02. July 2024

The mobilising power of Collective Action: Peter Maurer on new forms of engagement for global solutions

Peter Maurer opening the 5th International Collective Action Conference 2024
Peter Maurer opening the 5th International Collective Action Conference 2024. Photo: David Borter, LEO MEDIA/BBM PRODUCTIONS.

The Basel Institute’s President Peter Maurer opened the 5th International Collective Action Conference on 24 June 2024 with an inspiring keynote speech about global challenges related to corruption and the role of Collective Action in addressing them.

Setting out the current state of affairs, Peter Maurer highlighted disruption, instability and deep transformation of relations between states, international organisations and non-state actors as important factors undermining international consensus, which has been so critical in achieving progress on anti-corruption norms, standards and policies.

Today’s environment is characterised by the deep negative impact of armed conflict, the spread of illegal and illicit economies and state capture, the scarcity and overuse of resources, rapid energy and technological transformation, and stark social inequalities. All these are fuelling feelings of injustice and globalising double standards.

These developments represent the background with which anti-corruption efforts are confronted. Peter Maurer explained subsequently how these challenges are also providing us with opportunities to further progress on anti-corruption. An edited excerpt from his speech follows:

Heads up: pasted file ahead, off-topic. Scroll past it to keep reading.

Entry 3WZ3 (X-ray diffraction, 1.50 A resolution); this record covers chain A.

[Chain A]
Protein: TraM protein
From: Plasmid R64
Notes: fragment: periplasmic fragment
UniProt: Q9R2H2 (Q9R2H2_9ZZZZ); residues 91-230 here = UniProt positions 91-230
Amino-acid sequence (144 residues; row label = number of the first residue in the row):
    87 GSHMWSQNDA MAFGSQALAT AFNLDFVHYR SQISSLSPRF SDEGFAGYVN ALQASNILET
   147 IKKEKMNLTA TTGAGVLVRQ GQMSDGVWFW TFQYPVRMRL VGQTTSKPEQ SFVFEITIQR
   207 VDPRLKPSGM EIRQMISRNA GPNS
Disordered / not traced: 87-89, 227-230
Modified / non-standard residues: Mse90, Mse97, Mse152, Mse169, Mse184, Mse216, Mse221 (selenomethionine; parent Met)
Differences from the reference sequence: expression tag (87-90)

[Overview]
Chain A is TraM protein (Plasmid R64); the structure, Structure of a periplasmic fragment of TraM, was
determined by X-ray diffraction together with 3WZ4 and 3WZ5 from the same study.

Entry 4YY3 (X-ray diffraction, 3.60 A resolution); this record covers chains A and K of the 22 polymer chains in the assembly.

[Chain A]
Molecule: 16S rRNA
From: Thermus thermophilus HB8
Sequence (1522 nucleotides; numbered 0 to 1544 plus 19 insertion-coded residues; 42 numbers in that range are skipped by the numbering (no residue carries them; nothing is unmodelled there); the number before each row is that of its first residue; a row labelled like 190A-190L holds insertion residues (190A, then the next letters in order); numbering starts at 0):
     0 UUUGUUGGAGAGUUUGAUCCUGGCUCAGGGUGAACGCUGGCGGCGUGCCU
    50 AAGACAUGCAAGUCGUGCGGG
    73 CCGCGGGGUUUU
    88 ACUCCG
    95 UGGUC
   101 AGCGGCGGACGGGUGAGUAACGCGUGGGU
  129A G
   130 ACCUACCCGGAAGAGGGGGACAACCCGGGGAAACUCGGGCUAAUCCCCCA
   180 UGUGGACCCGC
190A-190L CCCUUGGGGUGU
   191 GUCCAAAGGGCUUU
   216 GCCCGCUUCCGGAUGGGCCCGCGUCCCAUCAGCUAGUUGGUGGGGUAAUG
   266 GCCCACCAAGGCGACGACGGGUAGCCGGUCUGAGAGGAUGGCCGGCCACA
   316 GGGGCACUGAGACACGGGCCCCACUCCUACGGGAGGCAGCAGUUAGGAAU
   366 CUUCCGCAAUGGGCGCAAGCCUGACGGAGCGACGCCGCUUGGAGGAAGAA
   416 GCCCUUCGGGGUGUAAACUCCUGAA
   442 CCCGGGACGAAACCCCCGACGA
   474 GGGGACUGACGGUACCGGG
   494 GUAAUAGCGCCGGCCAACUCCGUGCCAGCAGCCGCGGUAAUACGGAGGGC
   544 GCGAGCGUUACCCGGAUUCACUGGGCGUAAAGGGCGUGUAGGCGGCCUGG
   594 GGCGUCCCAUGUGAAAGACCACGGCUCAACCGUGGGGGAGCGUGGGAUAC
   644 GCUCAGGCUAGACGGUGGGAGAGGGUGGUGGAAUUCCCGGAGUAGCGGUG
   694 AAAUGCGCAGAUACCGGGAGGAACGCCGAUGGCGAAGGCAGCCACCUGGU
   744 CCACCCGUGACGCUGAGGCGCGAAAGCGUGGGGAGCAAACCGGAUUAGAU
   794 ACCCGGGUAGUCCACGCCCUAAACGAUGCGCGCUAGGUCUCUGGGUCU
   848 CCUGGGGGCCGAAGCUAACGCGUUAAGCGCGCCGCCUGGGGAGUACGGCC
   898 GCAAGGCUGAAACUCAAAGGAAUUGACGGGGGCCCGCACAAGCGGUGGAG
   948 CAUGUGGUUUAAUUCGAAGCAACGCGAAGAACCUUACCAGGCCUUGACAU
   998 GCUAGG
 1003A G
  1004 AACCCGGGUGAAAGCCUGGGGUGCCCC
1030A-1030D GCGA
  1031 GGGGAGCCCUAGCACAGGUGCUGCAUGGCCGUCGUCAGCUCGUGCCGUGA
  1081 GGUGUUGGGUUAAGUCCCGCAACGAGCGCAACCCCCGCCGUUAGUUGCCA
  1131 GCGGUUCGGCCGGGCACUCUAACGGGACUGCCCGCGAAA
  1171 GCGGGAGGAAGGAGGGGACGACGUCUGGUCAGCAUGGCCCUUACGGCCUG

Despite threats to the rules-based order that international organisations have worked to foster globally over the past 80 years, traditional institutions such as the United Nations and OECD have not disappeared. They are, in fact, making notable efforts to adapt to new realities by bringing best practices to the fore and promoting innovative solutions.

Of these, Collective Action and other forms of multi-stakeholder cooperation are proving to be some of the most promising.

Private sector increasingly up to the challenge

For businesses, expectations of regulators, investors, customers, employees and other stakeholders are higher than ever, albeit contradictory at times. Consequently, companies need to equip themselves with the ability to navigate political and social tensions among their stakeholders.

It is therefore positive to see that companies globally are starting to shift from tick-the-box compliance to more refined approaches to strengthening integrity and governance.

Increasingly, they are anchoring integrity challenges at the top of business hierarchies, introducing new measures building on insights from behavioural science, concretising commitments to integrity through Collective Action, and more.

Growing participation in decisions and policies

Another positive trend is how governments and businesses, supported by civil society and academia, are committing to evidence-based decision-making. They are prioritising impactful, people-centred action, and they are implementing systems for achieving integrity in governance.

New technologies are allowing for new forms of research and cooperation. They are also helping to build alliances around particular issues and to facilitate international communities of practice that could not otherwise be sustained.

Finding a balance in the face of dilemmas

While many of us are worried – and rightly so – by simplistic populism, I am impressed every day by the number of actors delicately navigating the big dilemmas inherent to the challenges of anti-corruption work.

They are balancing principles and pragmatism; individual and systemic approaches; legal compliance and the need to create a space for negotiations when implementing norms and standards. They manage to combine respect for professional standards with political advocacy and the desire for transparency with concerns over privacy.

In such an environment, it is particularly important to come together, create a space for debate and support each other in sending a positive signal. And while megatrends may seem unaffected by our efforts, “the God of small things” may be on our side. In other words, lots of small steps forward can together shape deeper and longer-lasting transformation.